People-smuggling off the agenda at Pacific Islands Forum

Australian Prime Minister Julia Gillard has confirmed she will not be raising the issue of people smuggling at this week's Pacific Islands Forum. Photo / Kenny Rodger
Australian Prime Minister Julia Gillard has confirmed she will not be raising the issue of people smuggling at this week's Pacific Islands Forum. Photo / Kenny Rodger

Problems of people-smuggling into the Pacific are unlikely to be addressed in this week's Pacific Islands Forum, after Australian Prime Minister Julia Gillard said today she would not be raising the issue.

Earlier in the day, Prime Minister John Key said he expected there to be general discussion with Ms Gillard about the refugee situation.

"We're happy to have a discussion with Australia in the wider context of the regional engagement," he said.

"New Zealand doesn't think it's immune from that issue but we're not looking to host a processing centre in New Zealand."

However, Ms Gillard appears to have stopped the discussion before it started, telling media this afternoon she was not planning to raise the refugee topic.

"I'm not intending to raise the issue of people smuggling," she said.

"Obviously if leaders want to raise the issue with me then I will discuss it, but it is premature for me to be pursuing that agenda here at this forum."

Ms Gillard said she expected a range of issues to be canvassed in the formal talks, and that she had particular interests to progress, including economy, development aid, climate change.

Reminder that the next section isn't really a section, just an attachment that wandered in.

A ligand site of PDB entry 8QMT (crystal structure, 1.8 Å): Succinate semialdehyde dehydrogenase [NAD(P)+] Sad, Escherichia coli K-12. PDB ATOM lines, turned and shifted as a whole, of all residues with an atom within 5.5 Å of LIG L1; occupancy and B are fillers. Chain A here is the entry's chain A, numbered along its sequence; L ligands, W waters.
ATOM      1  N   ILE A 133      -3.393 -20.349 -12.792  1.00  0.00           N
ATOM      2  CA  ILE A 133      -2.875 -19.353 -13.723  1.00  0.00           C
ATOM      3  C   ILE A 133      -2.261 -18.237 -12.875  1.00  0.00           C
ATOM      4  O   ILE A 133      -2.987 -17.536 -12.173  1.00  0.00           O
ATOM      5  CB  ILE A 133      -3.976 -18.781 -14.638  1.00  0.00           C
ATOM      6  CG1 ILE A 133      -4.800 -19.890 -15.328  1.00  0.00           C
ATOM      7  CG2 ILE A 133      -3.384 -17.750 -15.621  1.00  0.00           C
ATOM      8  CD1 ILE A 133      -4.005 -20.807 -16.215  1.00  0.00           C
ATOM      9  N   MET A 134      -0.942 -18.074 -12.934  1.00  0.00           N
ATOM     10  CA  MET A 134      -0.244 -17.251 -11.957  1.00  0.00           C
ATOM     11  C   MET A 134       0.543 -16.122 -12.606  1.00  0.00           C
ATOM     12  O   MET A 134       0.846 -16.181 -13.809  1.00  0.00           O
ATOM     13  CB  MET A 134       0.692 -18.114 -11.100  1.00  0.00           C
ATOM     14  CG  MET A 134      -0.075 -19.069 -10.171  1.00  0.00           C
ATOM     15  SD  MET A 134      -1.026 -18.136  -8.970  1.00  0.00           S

"As I say in Australia, when I'm back home, having a decent life starts with the opportunity to get a great education and to get a job, the same is true in our region, so I will be particuallrly focussed on education and skills, on labour mobility, on trade and the power of trade to improve job opportunities."

Ms Gillard said she was also looking forward to gaging the views of the smaller Pacific countries so she could act as a voice for them when she attended G20 and other international meetings.

This is Ms Gillard's third visit to New Zealand, and she said she saw that as a mark of the closeness of the two countries' relationship.

"This has been a year in which Australia and New Zealand have been breought and bonded incredibly closely together," she said.

"We are always family for each other, but that family relationship has clearly been shown this year as we have stood by each other in times of trouble - for us our summer of natural disatsters, for our friends in New Zealand the shock of Christchurch."

- APNZ

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